She simply stared.

But Gwynn told herself she must not judge them too harshly. Her brother and sister could not yet understand the great griefs of adults: Hetty’s desolation at losing the sister who had once been her only family, her only companion, her only strength through the terrible trial of her first marriage…

Hetty had lost the sister that had once been her only family.

And children certainly could not begin to understand the grief of Egelric, which Gwynn had not seen, but which she could certainly imagine. Egelric had lost his true love—the woman who had tamed him, almost, or at least whom he had deigned to follow adoringly like a lapdog grown to a towering size.

And Lili’s child! It was such a tragic and touching start to life, and one Gwynn had often imagined: to be born as one’s mother took her last breath, giving up her last ounce of strength to thrust one forth into the world, with the last, whispered promise that she would meet one again in Paradise—for surely so it had been with Lili and her beloved baby son.

It was such a tragic and touching start to life.

And the half-​orphan child would grow up with that guilt and that gratitude… She could already picture the sad eyes he would wear from the day of his birth to the day of his death, when he would at last find peace in his mother’s arms, when he would at last truly smile…

Oh, she felt the tragedy of it down into her bones! She swore she would be a special friend to the child, out of love for his mother, and someday he would come to her, fragile and pleading, “Tell me about her…”

Oh, she felt the tragedy of it down into her bones!

And she would tell what few people could tell, for few had known Lili as she had—few had understood her as she had…

Gwynn had scarcely noticed her sister rising. Suddenly Margaret’s voice clanged at her side like a sword against a shield. “Sir! You will do Her Grace greater service if you ride to Malcolm and Iylaine at once. They must be told.”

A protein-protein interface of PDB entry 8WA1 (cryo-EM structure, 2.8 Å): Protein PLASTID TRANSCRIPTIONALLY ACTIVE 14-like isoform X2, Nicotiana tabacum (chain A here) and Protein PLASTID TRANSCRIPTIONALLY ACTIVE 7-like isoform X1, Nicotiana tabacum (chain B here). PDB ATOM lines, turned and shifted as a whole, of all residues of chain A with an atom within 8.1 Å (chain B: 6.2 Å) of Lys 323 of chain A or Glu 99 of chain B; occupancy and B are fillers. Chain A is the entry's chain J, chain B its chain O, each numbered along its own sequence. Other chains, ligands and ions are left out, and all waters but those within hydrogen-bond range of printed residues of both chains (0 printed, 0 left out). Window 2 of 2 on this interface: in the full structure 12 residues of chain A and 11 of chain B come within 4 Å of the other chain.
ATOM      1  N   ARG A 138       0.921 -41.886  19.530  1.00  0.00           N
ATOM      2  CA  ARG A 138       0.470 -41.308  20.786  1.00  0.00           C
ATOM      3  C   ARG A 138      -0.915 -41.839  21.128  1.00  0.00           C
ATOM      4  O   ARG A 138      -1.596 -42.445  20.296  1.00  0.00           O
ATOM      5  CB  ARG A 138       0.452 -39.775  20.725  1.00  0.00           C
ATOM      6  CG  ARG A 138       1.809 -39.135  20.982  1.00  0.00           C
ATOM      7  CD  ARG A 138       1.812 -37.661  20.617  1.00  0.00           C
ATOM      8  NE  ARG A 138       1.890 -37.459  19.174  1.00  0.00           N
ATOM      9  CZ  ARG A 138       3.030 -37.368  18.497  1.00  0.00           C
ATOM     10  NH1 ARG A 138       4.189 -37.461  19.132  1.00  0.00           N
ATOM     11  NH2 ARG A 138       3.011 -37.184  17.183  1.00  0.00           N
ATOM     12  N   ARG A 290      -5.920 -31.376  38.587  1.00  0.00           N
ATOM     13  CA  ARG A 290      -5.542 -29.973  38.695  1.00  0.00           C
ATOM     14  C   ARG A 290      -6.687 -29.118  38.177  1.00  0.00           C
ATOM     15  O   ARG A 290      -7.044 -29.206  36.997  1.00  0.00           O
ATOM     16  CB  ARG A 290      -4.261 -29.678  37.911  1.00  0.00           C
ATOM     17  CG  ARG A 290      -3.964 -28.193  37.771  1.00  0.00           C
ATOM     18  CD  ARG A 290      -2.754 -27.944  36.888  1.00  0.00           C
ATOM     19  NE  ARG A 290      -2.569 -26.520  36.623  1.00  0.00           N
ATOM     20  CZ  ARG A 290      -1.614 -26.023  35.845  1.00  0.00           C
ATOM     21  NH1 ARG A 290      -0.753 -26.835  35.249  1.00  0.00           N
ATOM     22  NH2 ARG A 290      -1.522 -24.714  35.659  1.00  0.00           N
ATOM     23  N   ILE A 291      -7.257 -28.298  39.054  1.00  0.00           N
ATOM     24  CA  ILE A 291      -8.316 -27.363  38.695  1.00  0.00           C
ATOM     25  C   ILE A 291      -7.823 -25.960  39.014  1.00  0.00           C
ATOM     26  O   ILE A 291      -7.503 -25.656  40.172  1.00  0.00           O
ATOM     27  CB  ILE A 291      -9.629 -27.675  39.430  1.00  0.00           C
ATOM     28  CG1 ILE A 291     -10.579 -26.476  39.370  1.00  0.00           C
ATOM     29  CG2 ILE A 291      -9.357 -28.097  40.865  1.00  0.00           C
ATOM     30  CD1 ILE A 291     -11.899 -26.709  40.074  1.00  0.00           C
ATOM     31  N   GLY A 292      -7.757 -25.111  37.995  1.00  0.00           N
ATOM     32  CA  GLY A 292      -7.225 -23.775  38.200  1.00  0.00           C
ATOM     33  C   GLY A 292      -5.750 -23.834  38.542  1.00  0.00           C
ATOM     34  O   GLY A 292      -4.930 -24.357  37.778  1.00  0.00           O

'You will do Her Grace greater service if you ride to Malcolm and Iylaine at once.'

Gwynn gasped. It was one thing to be too young to understand, but even children could not permit themselves to interrupt an adult’s first pangs of grief, nor to order a great lord around like a manservant, Duke’s daughter or not, and nor—most shocking of all—to stand dry-​eyed and defiant in the face of such manifest tragedy. Better to stand meekly in the shadows like Cynewulf.

But then the Old Man too piped up, pleading, “Hetty, please come upstairs with us, and Hattie shall help you to lie down, and we shall send for Father.”

Hetty gave no sign of having heard, except perhaps for wailing at a slightly higher pitch. Leofric’s massive body had eclipsed hers almost entirely, and Gwynn saw only Hetty’s head bobbing in and out of his shadow as it sought comfort on his right shoulder, on his left, on his breastbone between them, and even against his lips as he gently kissed her forehead.

Gwynn saw only her head bobbing in and out of his shadow.

“Sir!” Margaret barked.

Gwynn began to have a queer feeling in her stomach again—not that she was about to faint, but that she was about to be sick. She was no longer certain she herself understood what was happening. She clutched at her stomach, but no one seemed to notice.

She clutched at her stomach, but no one seemed to notice.

Leofric released Hetty and turned about only when he heard Margaret come stomping around the couch, as if she meant to pull him away from her stepmother by main force if necessary.

“Malcolm and Iylaine!” Margaret cried. “You shall tell them, and ride thence to the King. We shall send word to our father.”

'Malcolm and Iylaine!'

Leofric began to turn back to the Duchess again, murmuring, “Hetty, if you—”

“Sir!” Margaret shrieked.

Gwynn believed she could hear the throbbing hearts of everyone in the room in the silence that followed.

Leofric stopped and turned meekly back to her sister. At the level of his hip, his hand twitched towards her, but limply, like a snared partridge in its last throes.

Margaret stood as tall as an eleven-year-old child could.

Margaret stood as tall as an eleven-​year-​old child could, and she lifted her nose still higher, somehow contriving to give herself the air of looking down on the colossus before her.

“Her Grace is indisposed,” Margaret declared, flinging every sharp syllable out like a dart.

Leofric’s wide-​eyed stare broadened and deepened until he seemed to look through her. Margaret met it with a glare.

He bowed low at the waist and spoke in the grave voice that rang through stone. “My lady, I am yours to command.”

'I am yours to command.'